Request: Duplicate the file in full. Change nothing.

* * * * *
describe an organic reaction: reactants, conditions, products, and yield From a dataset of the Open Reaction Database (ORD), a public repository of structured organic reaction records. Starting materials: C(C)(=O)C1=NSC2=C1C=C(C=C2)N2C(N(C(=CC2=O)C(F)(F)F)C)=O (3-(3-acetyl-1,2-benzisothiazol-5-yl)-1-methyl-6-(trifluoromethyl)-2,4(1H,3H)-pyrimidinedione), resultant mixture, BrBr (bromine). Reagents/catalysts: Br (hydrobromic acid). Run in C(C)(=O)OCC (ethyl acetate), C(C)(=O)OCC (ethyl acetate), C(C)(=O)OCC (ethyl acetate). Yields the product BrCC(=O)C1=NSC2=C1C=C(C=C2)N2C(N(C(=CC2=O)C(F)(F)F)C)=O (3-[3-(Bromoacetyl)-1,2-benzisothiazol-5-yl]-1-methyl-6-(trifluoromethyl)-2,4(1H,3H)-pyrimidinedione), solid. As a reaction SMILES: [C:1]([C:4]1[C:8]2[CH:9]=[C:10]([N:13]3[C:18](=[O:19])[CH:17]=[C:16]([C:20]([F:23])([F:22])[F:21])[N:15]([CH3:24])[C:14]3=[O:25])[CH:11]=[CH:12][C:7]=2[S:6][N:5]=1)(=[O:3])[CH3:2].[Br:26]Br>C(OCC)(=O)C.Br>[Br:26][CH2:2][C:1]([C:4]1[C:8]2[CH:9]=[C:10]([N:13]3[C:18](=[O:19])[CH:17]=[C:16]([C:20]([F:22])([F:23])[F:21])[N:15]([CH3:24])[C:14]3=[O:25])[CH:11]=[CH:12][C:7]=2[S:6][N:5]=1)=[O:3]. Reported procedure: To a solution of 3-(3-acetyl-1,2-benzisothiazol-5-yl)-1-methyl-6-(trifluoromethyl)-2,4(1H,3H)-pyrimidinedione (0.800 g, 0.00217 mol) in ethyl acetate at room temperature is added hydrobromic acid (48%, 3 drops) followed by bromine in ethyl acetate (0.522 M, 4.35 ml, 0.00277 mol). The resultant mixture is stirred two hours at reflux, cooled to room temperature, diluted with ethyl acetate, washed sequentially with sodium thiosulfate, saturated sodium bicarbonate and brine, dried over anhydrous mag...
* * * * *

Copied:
describe an organic reaction: reactants, conditions, products, and yield From a dataset of the Open Reaction Database (ORD), a public repository of structured organic reaction records. Starting materials: C(C)(=O)C1=NSC2=C1C=C(C=C2)N2C(N(C(=CC2=O)C(F)(F)F)C)=O (3-(3-acetyl-1,2-benzisothiazol-5-yl)-1-methyl-6-(trifluoromethyl)-2,4(1H,3H)-pyrimidinedione), resultant mixture, BrBr (bromine). Reagents/catalysts: Br (hydrobromic acid). Run in C(C)(=O)OCC (ethyl acetate), C(C)(=O)OCC (ethyl acetate), C(C)(=O)OCC (ethyl acetate). Yields the product BrCC(=O)C1=NSC2=C1C=C(C=C2)N2C(N(C(=CC2=O)C(F)(F)F)C)=O (3-[3-(Bromoacetyl)-1,2-benzisothiazol-5-yl]-1-methyl-6-(trifluoromethyl)-2,4(1H,3H)-pyrimidinedione), solid. As a reaction SMILES: [C:1]([C:4]1[C:8]2[CH:9]=[C:10]([N:13]3[C:18](=[O:19])[CH:17]=[C:16]([C:20]([F:23])([F:22])[F:21])[N:15]([CH3:24])[C:14]3=[O:25])[CH:11]=[CH:12][C:7]=2[S:6][N:5]=1)(=[O:3])[CH3:2].[Br:26]Br>C(OCC)(=O)C.Br>[Br:26][CH2:2][C:1]([C:4]1[C:8]2[CH:9]=[C:10]([N:13]3[C:18](=[O:19])[CH:17]=[C:16]([C:20]([F:22])([F:23])[F:21])[N:15]([CH3:24])[C:14]3=[O:25])[CH:11]=[CH:12][C:7]=2[S:6][N:5]=1)=[O:3]. Reported procedure: To a solution of 3-(3-acetyl-1,2-benzisothiazol-5-yl)-1-methyl-6-(trifluoromethyl)-2,4(1H,3H)-pyrimidinedione (0.800 g, 0.00217 mol) in ethyl acetate at room temperature is added hydrobromic acid (48%, 3 drops) followed by bromine in ethyl acetate (0.522 M, 4.35 ml, 0.00277 mol). The resultant mixture is stirred two hours at reflux, cooled to room temperature, diluted with ethyl acetate, washed sequentially with sodium thiosulfate, saturated sodium bicarbonate and brine, dried over anhydrous mag...